Check out the jobs section
LinkedIn does actually have a dedicated jobs section. Employers post vacancies in the hope that a savvy job seeker like you will come across them and turn out to be the ideal candidate. Click on the Jobs tab at the top of the homepage and you’ll be taken to a keyword search box as well as a list of suggested vacancies based on what your profile says.
Complete your profile
The more complete your LinkedIn profile is, the more jobs LinkedIn will be able to suggest for you. A complete profile obviously also appeals to people viewing it, as the reason they’re looking at it is to find out as much as they can about you. When a potential employer looks at your profile, they’ll be forming an opinion based on your tag line, summary box, and specialties. Your experience and education will most probably be important to them too, but you have more freedom in how you word those first three fields mentioned, so make the most of them. Also, right at the bottom there’s a field where you can put what you’re ‘interested in’. This basically means you get to say what you’re on LinkedIn for and what people can approach you with. If you’re on LinkedIn to boost your job search, don’t be shy, select ‘career opportunities’!
It’s easy to understate the importance of a phone interview, dismissing it as merely the first step in the long job-search process. In reality, a seemingly cursory phone interview is actually the most important step, because without success, the next steps never happen.
Follow these phone interview tips and make it your business to secure a face-to-face meeting:
1. Print it out. Have a physical copy of your resume and the job description in front of you during the call. Type up a bulleted list of items you want to cover during the conversation. As each one gets satisfied, cross it off the list. Printouts are necessary in case your Internet access fails.
2. Have Web access. It’s always best to give your full concentration to the interview, listening and answering questions diligently. However, also take advantage of the fact that the interviewer can’t see you. Open up the company’s website in your browser and have another window open to the search engine of your choice. But be sure to never let the interviewer hear you typing. Invest in a quiet keyboard or practice the art of silent typing.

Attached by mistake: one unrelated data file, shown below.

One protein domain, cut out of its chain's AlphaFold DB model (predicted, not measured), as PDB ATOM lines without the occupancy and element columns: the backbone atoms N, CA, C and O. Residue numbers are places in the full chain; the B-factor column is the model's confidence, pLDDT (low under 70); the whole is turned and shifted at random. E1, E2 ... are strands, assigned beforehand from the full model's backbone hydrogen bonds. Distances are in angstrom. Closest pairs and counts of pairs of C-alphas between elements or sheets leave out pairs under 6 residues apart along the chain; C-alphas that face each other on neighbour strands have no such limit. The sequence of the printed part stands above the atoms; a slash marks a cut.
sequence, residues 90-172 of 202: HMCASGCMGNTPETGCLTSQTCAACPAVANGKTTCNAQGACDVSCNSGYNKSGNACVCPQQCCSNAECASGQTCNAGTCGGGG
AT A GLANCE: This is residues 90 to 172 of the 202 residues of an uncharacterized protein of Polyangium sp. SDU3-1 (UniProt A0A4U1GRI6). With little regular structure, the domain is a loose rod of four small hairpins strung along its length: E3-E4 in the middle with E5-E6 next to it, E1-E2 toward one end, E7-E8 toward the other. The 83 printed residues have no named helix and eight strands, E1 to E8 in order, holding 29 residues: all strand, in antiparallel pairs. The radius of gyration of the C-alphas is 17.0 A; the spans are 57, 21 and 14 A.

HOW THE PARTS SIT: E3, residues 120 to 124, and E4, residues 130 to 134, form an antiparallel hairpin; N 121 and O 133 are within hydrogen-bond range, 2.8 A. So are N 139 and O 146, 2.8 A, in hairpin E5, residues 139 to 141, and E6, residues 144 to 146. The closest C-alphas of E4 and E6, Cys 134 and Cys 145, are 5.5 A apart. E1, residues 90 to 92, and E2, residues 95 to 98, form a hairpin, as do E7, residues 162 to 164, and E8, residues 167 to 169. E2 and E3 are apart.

3. Disable extra phone features. Whether it’s call waiting or an answering machine for an additional phone line, turn off all your phone accessories. These noises can be a distraction and embarrassment, sabotaging your chances of moving the interview process forward. Most phone companies let you disable and re-activate these features on a self-service basis.
There’s lots of great advice out there for jobseekers, but if I were job seeking, these are the 10 things that I would do. Hope this info is helpful for you!
1. Submit your resume directly to the target companies where you’d like to work (via their website, public email address, snail mail and/or drop it off in person).
2. Send your resume directly to the recruiters or hiring managers at your target companies (via LinkedIn), referencing any specific positions which interest you. (Feel free to request a formal LinkedIn introduction to any of my connections by clicking “get introduced through a connection” on that person’s profile and I’ll gladly forward it along on your behalf.)
3. Join some LinkedIn groups that are relevant to your career path. LinkedIn now has a Groups Search Engine to make this process very simple. Use the Discussion and Job boards to network with your fellow group members. They may know of a relevant opening that’s perfect for you.
4. Network, network, network – LinkedIn is a wonderful resource. Link up with as many former coworkers as possible and ask them if they know of any relevant openings or contacts who might be able to assist you with your search. Recent grads, be sure to leverage the power of your alumni network, either through the university or via LinkedIn networking. Most alums love to help out fellow grads from their alma mater!